The fall semester is starting soon and colleges will have yet another public health challenge to navigate: monkeypox.
Over the summer, some universities started posting information about the disease online and hosted virtual Q&A sessions to clarify how the virus spreads and dispel misconceptions.
In the current outbreak, monkeypox has mostly spread within networks of men who have sex with men. But that’s a fluke, driven by the virus happening to land in this community first. Anyone can get it through skin-to-skin contact with monkeypox sores, other close contact with someone who is infected, or by touching contaminated clothes or bedding. In New York City, people who identify as straight made up 2.6% of cases as of Thursday — nearly double the percentage reported a week ago.
College students, who often live and socialize in close quarters, may be at higher risk.
“College students may have some elevated risk because of how they socialize and the fact that they may be more likely to be in densely populated classrooms or social events or dormitories or parties,” said Dr. Debra Furr-Holden, dean of NYU’s School of Global Public Health. “And, while monkeypox is not an STD, sexual activity involves close, personal contact,” which can lead to transmission.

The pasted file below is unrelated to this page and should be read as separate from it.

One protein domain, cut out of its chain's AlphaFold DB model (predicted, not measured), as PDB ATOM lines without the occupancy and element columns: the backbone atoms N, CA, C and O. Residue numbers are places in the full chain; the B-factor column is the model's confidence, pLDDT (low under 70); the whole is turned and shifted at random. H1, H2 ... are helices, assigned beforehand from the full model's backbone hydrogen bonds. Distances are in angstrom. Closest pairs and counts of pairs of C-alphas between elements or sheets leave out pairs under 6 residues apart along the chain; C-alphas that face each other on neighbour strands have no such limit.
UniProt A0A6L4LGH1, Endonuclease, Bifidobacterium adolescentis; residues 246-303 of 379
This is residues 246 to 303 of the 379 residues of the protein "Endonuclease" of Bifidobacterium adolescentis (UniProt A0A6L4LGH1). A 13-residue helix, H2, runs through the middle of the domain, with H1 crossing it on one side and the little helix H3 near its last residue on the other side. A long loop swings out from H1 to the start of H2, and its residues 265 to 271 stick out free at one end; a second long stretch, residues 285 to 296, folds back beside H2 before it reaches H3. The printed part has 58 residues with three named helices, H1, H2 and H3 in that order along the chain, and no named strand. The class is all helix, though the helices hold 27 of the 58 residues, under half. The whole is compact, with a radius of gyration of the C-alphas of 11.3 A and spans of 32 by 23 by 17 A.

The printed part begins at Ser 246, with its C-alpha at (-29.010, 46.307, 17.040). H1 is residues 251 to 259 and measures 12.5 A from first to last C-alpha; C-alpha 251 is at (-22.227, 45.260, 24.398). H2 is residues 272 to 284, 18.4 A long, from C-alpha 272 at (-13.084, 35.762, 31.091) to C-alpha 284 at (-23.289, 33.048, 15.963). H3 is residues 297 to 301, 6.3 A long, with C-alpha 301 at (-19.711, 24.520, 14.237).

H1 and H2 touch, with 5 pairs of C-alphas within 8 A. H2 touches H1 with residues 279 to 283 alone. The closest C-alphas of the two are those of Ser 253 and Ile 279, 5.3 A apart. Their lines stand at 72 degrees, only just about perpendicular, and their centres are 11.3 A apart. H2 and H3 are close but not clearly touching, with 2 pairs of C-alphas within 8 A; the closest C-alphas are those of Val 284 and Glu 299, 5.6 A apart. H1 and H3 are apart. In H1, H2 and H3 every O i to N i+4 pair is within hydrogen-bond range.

In addition to NYU’s Furr-Holden, Gothamist spoke with public health experts from Columbia University and CUNY to ask about the best way to keep college students safe without inciting panic.
“We have a pretty unique opportunity with college students [to spread awareness about monkeypox] because, in a sense, they’re a captive audience,” Furr-Holden said. “They’re getting the university-wide communications and they’re also getting the university protocols and wrapped in the protocols is messaging.”
Furr-Holden and others who spoke to Gothamist said it’s important to make students aware of symptoms and methods of transmission. They’re also encouraging people to stay home if they’re sick.
A health alert posted about monkeypox on the NYU website highlights the symptoms students should look out for, going beyond the signature lesions associated with the disease. It notes that symptoms may include “fever, headache, muscle aches and backache, swollen lymph nodes, chills, exhaustion, and a rash that can look like pimples or blisters,” and says anyone noticing those symptoms should contact the student health center and isolate themselves.
Meanwhile, in a July 29th post about monkeypox, Columbia encouraged students to prevent the spread by asking sexual partners whether they have a rash or other symptoms of monkeypox; avoiding skin-to-skin contact with someone who has monkeypox symptoms; and not sharing bedding, towels, clothing, or utensils with a person who has monkeypox. The Centers for Disease Control and Prevention recommend that monkeypox patients disinfect surfaces at home.